Please note: This was published over a year ago. Phone numbers, email addresses and other information may have changed.
The workforce shortage in public health alone should scare you
Photos and Story by Dana Haynes
If you don’t believe me when I say we face a crisis in the workforce shortages in the health-care field, believe the experts.
Take public health. Public health covers such arenas as clean drinking water, childhood immunization, pandemic planning, infectious diseases, etc. As opposed to personal health, which is you and your doctor.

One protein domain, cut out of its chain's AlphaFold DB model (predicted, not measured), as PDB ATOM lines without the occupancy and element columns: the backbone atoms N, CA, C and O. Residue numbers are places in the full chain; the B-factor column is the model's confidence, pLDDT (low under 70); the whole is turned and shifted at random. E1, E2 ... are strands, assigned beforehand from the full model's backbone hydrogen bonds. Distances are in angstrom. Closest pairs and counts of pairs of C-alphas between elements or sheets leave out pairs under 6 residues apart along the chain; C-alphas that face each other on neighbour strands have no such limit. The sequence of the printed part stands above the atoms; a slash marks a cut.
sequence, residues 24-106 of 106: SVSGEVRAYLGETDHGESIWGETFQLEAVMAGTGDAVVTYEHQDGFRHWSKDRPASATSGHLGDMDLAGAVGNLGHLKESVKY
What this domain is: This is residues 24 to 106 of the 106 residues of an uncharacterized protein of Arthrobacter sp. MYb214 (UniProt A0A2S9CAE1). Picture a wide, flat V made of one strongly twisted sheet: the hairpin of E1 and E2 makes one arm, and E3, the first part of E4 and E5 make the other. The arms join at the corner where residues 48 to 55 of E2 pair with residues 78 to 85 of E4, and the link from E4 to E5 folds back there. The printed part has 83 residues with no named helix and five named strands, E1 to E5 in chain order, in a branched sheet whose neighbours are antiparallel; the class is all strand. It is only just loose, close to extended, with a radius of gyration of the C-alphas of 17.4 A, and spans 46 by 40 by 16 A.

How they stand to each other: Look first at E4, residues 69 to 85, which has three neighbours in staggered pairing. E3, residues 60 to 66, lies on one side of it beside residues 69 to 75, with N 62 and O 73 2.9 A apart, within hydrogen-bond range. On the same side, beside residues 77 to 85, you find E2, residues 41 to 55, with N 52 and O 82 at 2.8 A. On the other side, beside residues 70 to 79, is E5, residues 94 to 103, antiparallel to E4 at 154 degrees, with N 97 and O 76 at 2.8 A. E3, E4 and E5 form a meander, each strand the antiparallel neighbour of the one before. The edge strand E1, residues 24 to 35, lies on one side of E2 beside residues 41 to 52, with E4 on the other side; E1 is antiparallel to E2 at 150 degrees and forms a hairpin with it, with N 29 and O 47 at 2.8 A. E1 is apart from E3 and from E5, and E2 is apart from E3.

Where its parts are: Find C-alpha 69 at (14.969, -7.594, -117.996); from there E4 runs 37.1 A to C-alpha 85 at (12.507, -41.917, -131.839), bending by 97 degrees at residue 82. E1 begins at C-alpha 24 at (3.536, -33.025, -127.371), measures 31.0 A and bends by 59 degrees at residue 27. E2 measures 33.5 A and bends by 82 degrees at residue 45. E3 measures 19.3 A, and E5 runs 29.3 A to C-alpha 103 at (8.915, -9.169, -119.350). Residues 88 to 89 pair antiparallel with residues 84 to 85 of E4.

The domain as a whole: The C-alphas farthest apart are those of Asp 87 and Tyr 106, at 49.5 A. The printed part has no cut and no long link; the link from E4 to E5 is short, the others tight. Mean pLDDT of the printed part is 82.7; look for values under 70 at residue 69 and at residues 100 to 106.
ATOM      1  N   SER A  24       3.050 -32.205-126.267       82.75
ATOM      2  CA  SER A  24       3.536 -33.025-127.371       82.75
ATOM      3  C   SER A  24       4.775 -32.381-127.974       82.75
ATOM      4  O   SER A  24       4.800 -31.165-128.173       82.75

Dr. Tina Castañares of Hood River sent me an article last week, outlining the workforce shortage problems in public health. According to this article, at least 23 percent of the current public health work force – that comes to about 110,000 workers – will be eligible to retire during the next four years. By 2020, an additional 250,000 public health workers will be needed to fill the workforce gap.
Wow. Those are scary numbers.
Granted, these are nationwide numbers, not regional. But they echo the same workforce shortages that we’ve been warning about right here.
That’s why the bond measure includes money to train nurses in Washington County.
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